Microsoft name games continue as 'universal apps' become 'Windows apps'

Microsoft has again changed the lexicon it wants others to use to describe the apps that run on Windows.

In a presentation last week at WinHEC, Don Box, a Microsoft distinguished engineer, spelled out the new labels: "Windows apps" and "Windows desktop applications".

"In Windows 10, we have this notion of a universal app platform," Box said. "And the apps that target it are called 'Windows apps.' Sometimes we say 'universal apps,' but we call them 'Windows apps.'"

Windows apps are those, Box added, that run on any of the numerous device categories that Windows 10 will support, ranging from smartphones and tablets to personal computers, the Xbox video game consoles and specialized "Internet of Things" hardware.



Meanwhile, Windows desktop applications is the moniker Microsoft will use to describe traditional personal computer programs.

"On PCs, we still continue to support the two decades-plus worth of Windows desktop applications, for running them on PCs," Box said. "And so sometimes in a technical session we will talk about a 'Windows app' and a 'Windows desktop app.' 'Windows app' runs on all devices. 'Windows desktop app,' PC only."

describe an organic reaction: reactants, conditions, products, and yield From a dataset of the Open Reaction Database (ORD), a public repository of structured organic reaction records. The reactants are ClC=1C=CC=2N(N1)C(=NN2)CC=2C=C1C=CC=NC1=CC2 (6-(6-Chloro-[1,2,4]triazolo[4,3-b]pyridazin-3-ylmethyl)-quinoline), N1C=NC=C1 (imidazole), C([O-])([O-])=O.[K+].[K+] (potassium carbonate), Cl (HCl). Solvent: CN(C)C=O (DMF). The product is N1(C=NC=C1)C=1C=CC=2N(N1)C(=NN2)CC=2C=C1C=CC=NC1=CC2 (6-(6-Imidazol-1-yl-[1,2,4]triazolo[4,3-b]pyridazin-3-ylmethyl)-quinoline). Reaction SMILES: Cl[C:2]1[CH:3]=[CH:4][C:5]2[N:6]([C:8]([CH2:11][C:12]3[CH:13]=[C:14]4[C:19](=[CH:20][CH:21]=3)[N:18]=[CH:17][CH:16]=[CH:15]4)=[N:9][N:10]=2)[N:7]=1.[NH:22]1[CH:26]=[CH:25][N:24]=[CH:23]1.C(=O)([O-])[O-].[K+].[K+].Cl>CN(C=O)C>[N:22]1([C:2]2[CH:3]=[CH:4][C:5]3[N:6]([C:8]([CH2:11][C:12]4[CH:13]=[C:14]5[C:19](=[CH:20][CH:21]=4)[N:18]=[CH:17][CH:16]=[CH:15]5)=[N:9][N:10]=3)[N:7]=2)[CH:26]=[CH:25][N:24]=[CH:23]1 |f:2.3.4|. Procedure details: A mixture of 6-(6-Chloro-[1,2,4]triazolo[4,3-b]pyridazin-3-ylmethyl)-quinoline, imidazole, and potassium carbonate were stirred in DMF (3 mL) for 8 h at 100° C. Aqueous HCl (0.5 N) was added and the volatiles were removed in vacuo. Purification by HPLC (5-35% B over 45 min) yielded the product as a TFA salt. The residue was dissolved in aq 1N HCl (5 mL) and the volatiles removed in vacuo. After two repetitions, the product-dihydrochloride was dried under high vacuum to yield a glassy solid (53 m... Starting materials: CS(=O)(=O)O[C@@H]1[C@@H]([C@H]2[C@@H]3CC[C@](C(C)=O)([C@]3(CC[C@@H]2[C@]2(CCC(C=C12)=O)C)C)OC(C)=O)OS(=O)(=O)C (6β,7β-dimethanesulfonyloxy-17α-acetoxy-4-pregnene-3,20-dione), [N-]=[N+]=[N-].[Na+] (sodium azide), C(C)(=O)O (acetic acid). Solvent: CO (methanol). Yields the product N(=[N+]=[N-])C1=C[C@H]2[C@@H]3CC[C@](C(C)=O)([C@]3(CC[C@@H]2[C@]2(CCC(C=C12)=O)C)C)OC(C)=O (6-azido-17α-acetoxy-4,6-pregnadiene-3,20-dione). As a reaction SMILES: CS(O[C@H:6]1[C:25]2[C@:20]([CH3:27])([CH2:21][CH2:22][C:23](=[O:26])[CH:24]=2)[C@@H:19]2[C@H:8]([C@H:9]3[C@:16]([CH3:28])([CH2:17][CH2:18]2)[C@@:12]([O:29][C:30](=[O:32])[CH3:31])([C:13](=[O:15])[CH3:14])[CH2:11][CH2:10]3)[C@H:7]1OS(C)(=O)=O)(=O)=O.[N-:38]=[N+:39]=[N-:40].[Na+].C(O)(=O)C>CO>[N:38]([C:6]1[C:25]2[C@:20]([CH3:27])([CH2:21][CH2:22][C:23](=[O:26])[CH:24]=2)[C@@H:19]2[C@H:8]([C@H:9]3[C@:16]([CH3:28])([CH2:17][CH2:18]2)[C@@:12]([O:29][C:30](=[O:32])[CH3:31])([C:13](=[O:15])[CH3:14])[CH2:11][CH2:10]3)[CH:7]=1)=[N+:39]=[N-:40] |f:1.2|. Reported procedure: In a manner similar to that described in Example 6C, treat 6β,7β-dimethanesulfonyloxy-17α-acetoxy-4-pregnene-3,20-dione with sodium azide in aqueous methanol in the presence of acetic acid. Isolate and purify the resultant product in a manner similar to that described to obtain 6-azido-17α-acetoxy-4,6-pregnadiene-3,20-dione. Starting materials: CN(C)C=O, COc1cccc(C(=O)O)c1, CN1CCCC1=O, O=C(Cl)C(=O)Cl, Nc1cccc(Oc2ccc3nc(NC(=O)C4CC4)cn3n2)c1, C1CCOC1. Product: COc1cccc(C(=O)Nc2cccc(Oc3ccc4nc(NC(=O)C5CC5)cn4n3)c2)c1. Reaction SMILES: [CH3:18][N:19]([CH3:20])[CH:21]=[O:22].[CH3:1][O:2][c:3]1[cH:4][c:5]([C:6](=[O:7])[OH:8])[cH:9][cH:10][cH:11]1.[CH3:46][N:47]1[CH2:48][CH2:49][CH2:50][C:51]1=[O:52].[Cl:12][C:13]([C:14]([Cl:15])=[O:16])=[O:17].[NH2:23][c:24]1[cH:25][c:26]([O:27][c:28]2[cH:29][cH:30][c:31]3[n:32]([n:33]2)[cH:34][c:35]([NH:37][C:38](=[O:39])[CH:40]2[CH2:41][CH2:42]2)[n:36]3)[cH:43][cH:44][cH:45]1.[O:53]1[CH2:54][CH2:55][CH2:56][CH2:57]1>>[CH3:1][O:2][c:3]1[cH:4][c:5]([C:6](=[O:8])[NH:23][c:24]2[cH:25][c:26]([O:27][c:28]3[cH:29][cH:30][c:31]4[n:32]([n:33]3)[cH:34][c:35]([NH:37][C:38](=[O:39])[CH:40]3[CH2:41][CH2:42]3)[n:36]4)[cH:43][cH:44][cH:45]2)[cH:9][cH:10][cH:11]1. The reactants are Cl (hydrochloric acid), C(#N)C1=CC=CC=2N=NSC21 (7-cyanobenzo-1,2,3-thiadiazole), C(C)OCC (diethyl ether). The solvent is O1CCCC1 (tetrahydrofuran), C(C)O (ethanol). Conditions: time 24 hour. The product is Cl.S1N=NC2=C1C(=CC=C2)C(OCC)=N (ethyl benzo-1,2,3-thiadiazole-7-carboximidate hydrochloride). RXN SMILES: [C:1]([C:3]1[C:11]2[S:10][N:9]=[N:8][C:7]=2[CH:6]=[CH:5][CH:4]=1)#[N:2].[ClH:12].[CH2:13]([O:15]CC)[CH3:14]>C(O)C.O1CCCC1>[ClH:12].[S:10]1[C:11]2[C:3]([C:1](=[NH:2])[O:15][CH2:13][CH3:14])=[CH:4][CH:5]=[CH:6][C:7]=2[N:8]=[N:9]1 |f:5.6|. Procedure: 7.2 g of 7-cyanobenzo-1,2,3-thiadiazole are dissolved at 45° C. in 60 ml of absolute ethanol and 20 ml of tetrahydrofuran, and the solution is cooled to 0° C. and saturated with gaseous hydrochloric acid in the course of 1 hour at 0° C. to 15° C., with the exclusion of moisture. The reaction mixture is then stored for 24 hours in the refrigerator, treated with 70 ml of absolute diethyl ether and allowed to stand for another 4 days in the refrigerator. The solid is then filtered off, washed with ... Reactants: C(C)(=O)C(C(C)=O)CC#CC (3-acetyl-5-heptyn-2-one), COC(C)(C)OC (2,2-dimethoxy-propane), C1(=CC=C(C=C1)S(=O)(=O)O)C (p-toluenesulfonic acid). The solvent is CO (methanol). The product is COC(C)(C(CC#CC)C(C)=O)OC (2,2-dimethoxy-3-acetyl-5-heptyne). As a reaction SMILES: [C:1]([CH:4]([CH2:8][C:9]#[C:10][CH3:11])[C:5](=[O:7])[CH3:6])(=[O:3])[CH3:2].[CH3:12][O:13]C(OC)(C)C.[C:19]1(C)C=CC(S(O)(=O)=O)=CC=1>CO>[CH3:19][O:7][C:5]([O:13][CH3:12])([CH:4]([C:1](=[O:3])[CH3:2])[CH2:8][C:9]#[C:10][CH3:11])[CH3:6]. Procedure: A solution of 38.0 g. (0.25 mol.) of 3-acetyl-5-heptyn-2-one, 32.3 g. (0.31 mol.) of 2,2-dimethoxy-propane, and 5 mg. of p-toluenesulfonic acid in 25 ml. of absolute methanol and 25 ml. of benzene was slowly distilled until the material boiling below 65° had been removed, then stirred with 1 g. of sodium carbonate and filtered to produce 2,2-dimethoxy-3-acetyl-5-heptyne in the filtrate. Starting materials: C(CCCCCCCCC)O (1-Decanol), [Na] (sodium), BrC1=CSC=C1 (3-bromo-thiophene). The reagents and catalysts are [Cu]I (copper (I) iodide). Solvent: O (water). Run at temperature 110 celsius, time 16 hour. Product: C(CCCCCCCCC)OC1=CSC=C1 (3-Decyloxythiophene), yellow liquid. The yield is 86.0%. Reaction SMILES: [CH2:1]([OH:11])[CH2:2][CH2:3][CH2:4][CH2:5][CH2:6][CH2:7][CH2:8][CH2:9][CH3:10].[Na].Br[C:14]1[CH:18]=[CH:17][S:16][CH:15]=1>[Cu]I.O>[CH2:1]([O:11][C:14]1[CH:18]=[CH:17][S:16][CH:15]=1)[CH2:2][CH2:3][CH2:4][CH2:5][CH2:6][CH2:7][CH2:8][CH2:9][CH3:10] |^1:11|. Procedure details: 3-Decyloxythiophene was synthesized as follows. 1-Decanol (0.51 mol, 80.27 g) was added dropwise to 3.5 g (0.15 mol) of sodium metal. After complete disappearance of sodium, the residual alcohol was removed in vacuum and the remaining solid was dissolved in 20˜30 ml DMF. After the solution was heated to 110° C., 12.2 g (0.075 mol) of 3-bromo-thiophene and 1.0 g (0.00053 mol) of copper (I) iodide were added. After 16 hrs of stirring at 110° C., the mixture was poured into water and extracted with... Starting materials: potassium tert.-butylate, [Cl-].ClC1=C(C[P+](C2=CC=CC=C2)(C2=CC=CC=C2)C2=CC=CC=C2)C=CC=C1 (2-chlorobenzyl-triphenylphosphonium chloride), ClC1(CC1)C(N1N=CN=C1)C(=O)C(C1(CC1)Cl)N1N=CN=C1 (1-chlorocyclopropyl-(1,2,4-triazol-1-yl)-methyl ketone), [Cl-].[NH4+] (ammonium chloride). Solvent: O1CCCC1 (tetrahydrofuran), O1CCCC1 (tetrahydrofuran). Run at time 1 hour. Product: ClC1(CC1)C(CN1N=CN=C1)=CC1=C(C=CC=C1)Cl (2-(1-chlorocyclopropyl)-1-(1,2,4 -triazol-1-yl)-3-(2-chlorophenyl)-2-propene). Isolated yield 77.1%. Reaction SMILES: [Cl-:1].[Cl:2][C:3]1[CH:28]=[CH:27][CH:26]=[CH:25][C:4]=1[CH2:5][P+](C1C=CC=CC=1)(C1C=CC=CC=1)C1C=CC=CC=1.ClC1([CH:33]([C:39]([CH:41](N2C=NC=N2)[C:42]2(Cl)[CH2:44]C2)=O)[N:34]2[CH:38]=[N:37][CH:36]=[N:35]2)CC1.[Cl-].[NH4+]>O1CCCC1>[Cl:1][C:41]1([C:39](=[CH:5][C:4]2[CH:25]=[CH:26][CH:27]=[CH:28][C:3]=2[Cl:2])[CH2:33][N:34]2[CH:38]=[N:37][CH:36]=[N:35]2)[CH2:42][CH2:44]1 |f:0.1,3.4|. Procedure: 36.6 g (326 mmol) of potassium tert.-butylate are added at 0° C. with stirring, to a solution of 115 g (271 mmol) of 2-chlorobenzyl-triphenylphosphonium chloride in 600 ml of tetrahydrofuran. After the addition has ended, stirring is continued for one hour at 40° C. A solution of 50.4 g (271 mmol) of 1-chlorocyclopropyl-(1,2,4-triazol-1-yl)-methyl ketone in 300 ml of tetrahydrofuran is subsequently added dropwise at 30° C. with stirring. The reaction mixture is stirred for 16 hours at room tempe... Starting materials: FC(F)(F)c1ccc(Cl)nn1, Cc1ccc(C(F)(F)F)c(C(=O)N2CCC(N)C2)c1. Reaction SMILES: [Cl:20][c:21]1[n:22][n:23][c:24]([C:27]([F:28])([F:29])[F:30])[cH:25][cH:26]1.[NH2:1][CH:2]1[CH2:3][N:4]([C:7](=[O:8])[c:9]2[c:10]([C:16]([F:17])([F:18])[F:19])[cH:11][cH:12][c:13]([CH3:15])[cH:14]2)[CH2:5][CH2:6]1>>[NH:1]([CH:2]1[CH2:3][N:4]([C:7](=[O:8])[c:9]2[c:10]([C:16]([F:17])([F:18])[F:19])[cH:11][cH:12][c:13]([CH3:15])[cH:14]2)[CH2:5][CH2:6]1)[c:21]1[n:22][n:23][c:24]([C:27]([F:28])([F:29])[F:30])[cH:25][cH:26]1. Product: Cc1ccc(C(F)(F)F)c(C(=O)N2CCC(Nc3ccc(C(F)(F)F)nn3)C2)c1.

Microsoft announces Windows 10 release set for this summer in 190 countries

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Microsoft plans to release Windows 10 this summer in 190 countries and 111 languages, the company announced today, though a specific date was not named.

In a blog post on the Windows website, Terry Myerson, head of Microsoft's operating systems team, didn't elaborate on the release time frame beyond saying it was shared at the Windows Hardware Engineering Community event in Shenzhen, China, today. The time frame aligns with an earlier Neowin report that the company is planning to finish the operating system in June to ready it for consumer consumption.

While specific territories weren't provided, the announcement of 190 countries likely means all major consumer markets will see a roughly simultaneous release.

Windows 10 will be a free upgrade for consumer devices with Windows 7, Windows 8.1 or Windows Phone 8.1 in its first year, though businesses will have to pay for enterprise operating system upgrades. Computer users can currently test the preview version of the operating system, while a select number of Lumia smartphones can test its mobile version, with support for more phones coming soon.

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